YAHOO NEWS! – Men have been steadily clocking out of the American workforce since pre-pandemic times — even now despite there being millions of job openings and an uncertain economic climate.
While the U.S. labor market remains incredibly tight — with the economy adding another 263,000 jobs in November — around 7 million “prime age” men between the ages of 25 and 54 are reportedly sitting it out.
TV host Mike Rowe said on The Brian Kilmeade Show, citing research from economist Nick Eberstadt.
“They are affirmatively not looking for work. They’ve punched out. They’re done,”
“So what’s really happening in the country now that scares me right to my core fundamentally is that we’ve never had so much unrealized opportunity and so little enthusiasm for it.”
Rowe calls the decline in male participation in the workforce “the most chilling metric of all” since it’s “an indication of what’s to come.”
Why the workforce participation rate is waning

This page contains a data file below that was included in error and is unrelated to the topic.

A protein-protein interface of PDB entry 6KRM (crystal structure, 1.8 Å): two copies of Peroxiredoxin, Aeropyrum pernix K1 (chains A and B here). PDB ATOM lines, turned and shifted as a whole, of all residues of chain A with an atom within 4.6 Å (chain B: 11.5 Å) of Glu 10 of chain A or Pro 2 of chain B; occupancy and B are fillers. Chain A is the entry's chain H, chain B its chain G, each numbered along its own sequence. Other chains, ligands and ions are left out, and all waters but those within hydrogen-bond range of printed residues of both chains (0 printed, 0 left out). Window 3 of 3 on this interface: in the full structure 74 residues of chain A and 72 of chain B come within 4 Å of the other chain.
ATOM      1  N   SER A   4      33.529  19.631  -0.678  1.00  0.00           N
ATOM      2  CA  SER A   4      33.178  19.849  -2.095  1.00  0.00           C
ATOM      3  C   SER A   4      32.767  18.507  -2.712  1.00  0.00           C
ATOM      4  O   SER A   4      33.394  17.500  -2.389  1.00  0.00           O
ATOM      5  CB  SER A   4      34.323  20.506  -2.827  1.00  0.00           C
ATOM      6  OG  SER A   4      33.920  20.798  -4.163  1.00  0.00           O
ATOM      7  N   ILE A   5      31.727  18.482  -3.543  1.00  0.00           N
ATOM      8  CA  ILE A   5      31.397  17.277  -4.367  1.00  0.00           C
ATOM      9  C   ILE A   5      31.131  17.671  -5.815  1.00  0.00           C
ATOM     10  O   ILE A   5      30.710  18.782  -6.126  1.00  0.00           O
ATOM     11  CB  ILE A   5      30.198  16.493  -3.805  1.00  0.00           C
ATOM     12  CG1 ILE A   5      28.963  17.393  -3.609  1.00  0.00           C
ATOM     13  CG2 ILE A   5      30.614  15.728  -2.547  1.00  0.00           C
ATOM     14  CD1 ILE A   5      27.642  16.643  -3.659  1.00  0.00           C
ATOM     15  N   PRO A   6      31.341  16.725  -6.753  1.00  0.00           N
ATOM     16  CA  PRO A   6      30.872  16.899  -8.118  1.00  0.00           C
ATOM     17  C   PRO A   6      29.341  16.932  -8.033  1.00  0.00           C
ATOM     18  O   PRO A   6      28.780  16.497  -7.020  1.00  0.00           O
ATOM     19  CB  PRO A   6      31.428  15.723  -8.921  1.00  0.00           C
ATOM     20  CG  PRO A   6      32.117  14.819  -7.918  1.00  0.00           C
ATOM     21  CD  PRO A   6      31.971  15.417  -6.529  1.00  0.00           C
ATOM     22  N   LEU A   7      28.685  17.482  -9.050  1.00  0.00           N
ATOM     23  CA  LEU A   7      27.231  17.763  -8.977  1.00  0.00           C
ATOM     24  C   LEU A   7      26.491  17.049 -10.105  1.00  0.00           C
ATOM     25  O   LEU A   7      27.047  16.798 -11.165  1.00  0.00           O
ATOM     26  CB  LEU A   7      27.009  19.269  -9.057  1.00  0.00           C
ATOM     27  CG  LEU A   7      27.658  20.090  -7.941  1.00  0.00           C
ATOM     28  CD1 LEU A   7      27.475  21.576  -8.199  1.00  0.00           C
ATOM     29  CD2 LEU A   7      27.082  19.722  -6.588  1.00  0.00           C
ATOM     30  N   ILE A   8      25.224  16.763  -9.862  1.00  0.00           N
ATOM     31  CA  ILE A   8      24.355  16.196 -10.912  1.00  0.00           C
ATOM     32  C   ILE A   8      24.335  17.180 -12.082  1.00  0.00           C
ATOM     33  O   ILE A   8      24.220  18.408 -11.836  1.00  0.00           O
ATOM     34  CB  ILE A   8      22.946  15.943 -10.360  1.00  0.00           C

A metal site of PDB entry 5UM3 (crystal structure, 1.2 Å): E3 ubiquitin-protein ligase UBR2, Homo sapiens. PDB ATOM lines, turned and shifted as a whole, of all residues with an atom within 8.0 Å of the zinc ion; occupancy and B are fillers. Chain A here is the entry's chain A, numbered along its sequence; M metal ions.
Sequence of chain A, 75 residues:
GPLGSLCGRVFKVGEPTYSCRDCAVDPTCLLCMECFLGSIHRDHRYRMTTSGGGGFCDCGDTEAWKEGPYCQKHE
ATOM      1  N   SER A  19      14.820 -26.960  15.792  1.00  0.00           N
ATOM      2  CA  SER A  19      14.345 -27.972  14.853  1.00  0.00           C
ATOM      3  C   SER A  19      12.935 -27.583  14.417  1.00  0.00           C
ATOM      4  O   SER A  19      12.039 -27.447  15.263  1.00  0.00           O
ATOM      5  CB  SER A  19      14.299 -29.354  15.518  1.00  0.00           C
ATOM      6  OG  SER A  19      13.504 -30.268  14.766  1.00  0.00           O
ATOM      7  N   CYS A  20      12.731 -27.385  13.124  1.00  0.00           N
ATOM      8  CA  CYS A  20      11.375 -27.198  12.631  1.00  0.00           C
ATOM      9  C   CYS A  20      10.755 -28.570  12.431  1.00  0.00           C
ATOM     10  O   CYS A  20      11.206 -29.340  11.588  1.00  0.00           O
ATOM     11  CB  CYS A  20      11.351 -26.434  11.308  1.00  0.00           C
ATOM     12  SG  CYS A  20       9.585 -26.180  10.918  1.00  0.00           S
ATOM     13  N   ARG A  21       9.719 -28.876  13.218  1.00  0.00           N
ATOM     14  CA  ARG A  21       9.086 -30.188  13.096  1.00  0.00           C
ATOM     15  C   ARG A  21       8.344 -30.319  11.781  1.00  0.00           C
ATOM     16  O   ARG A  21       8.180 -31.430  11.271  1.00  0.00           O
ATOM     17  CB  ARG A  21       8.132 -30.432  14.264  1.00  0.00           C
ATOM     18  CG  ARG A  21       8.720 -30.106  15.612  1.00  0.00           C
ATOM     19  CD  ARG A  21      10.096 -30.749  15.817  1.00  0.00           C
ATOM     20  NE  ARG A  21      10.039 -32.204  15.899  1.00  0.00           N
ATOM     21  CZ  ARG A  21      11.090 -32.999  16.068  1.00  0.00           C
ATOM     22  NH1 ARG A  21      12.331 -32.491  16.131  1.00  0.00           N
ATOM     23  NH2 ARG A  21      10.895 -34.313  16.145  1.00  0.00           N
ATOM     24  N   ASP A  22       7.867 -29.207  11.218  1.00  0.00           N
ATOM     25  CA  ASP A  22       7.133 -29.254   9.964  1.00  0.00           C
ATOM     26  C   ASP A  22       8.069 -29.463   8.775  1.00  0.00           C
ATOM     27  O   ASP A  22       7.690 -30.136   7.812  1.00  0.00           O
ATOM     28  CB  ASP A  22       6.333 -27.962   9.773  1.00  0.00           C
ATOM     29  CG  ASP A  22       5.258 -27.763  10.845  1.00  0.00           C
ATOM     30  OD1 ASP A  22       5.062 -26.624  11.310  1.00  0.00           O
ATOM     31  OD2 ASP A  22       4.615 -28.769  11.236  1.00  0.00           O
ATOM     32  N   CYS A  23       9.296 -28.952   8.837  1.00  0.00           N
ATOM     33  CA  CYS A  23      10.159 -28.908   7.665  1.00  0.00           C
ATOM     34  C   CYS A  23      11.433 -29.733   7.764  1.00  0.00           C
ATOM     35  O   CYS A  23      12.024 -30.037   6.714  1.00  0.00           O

Eberstadt first noted the decline in the number of men with jobs in his 2016 book, Men Without Work — a trend he says was exacerbated during the COVID-19 pandemic.
While plenty of workers were laid off or left due to illness, not all of them returned to the labor force — even after job openings picked up.
The Minneapolis Federal Reserve Bank also found that 25% of prime age Americans aren’t currently working — and while some say they’re looking for jobs, but can’t find any, others are actively choosing not to join the job hunt.
The report points to reasons like caregiving for an elderly parent or child, health-related concerns, retiring early, going to school or joining the military …